A baby boy has been infected with neonatal herpes following a Jewish ritual circumcision in New York — the third such infection in two years tied to a controversial rite that involves the direct application of the ritual circumciser’s mouth to the baby’s genitals to suction blood from the wound.
The baby was treated for a genital rash five days after he was circumcised, according to a January 28 health alert issued by New York City’s Department of Health and Mental Hygiene. He is still undergoing treatment and his current condition is unclear.
The department attributed the rash to the controversial circumcision technique, known as metzitzah b’peh, or MBP, which some ultra-Orthodox mohels, or ritual circumcisers, say is an essential component of the ancient religious ritual.
Fourteen babies have contracted herpes following MBP since 2000, according to New York City’s Department of Health and Mental Hygiene. Two of those babies died and two more suffered brain damage.
In this case, the baby’s rash spread despite being treated with cream. He was later admitted to a hospital, the department said.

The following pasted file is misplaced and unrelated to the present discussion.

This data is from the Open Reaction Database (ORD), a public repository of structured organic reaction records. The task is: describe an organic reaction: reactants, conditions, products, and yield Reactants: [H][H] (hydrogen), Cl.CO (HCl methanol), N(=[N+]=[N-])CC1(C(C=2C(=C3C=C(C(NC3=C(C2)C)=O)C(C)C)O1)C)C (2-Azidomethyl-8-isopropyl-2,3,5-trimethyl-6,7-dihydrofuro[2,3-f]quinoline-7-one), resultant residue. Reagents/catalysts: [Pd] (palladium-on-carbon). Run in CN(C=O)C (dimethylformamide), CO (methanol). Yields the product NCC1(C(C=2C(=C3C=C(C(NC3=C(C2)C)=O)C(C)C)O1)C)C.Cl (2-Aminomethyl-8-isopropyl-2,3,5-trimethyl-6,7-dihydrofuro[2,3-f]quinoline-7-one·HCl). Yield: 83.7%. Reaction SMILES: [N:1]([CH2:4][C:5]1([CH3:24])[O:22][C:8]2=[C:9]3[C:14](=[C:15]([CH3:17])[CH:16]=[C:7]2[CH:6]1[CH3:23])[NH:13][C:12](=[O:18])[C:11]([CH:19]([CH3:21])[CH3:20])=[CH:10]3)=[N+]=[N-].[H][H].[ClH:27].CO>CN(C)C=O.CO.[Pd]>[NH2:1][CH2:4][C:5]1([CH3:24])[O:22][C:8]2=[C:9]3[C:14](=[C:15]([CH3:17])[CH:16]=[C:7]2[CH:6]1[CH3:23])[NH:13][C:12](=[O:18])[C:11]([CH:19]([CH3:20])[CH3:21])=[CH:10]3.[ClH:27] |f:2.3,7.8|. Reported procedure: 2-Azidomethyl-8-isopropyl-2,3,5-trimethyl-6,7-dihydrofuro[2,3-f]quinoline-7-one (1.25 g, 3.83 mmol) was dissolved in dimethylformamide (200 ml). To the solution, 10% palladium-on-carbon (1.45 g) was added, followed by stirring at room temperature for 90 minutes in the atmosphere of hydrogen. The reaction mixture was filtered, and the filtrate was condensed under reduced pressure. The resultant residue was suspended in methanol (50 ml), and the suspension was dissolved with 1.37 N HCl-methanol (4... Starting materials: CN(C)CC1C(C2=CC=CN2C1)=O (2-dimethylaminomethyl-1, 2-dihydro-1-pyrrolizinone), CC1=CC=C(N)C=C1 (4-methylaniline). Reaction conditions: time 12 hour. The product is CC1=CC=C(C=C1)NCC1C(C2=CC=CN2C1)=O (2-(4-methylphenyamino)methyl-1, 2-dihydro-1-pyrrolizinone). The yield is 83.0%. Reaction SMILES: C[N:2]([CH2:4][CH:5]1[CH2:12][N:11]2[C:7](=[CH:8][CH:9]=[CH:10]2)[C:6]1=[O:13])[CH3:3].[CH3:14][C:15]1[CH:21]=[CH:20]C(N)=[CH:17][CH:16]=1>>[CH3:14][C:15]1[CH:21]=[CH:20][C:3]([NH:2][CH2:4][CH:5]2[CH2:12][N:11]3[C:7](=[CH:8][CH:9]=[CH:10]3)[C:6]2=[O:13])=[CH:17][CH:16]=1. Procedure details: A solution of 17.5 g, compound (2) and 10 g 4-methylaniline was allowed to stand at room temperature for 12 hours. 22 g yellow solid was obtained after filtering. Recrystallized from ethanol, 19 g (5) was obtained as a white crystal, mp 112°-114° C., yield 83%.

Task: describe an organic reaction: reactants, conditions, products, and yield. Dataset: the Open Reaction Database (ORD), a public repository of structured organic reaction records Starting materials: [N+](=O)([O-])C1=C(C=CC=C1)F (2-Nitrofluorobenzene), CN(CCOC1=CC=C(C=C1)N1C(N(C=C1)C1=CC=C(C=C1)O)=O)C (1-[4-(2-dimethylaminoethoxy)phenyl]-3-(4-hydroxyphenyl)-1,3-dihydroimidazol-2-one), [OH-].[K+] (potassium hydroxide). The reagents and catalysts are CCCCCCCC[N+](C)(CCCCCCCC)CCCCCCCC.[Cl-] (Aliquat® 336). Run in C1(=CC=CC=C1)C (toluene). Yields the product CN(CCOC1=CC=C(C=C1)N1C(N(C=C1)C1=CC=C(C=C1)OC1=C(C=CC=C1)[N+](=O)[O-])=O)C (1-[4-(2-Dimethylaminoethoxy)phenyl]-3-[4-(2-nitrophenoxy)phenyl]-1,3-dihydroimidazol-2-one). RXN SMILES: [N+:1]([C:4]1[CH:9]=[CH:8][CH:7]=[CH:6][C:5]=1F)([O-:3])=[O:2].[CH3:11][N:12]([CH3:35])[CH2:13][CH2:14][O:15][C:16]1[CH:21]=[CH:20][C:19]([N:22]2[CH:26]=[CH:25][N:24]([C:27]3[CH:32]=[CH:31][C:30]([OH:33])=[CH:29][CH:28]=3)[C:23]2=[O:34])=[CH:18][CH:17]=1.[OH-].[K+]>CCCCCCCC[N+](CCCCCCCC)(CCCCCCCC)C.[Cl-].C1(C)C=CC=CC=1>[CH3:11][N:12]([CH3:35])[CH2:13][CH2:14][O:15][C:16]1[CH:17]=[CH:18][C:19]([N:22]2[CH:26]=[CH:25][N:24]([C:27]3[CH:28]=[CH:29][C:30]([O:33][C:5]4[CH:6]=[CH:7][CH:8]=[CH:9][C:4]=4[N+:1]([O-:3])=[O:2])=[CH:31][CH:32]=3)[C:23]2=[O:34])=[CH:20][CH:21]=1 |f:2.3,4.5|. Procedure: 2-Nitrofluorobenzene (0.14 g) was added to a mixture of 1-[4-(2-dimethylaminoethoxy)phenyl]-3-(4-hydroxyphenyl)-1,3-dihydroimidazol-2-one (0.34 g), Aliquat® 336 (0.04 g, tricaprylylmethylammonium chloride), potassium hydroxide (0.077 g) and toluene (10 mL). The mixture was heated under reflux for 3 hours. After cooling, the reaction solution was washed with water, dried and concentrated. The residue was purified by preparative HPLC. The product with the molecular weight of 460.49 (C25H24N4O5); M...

Because of the risks of MBP, New York City instituted a consent form in January 2012. Mohels were directed to ask parents to sign the form, which spells out the risks of MBP before it is performed.
A department of health spokeswoman declined to say whether a consent form was signed in this latest case. “We are currently investigating the case and won’t discuss its details,” the spokeswoman said.
Ultra-Orthodox leaders vehemently oppose the consent form. They say that the risks of babies contracting herpes from MBP are overblown.
The ultra-Orthodox umbrella group, Agudath Israel of America, along with a handful of ultra-Orthodox rabbis and mohels launched a lawsuit in late 2012 challenging the legality of the forms, which they say is a violation of free speech.
During the recent New York mayoral campaign, many ultra-Orthodox Jews believed that Bill de Blasio would revoke the consent forms .
Instead, de Blasio, who began in office on January 1, told a recent press conference that he would keep the forms in place “ while searching for a solution that would make it more effective. ”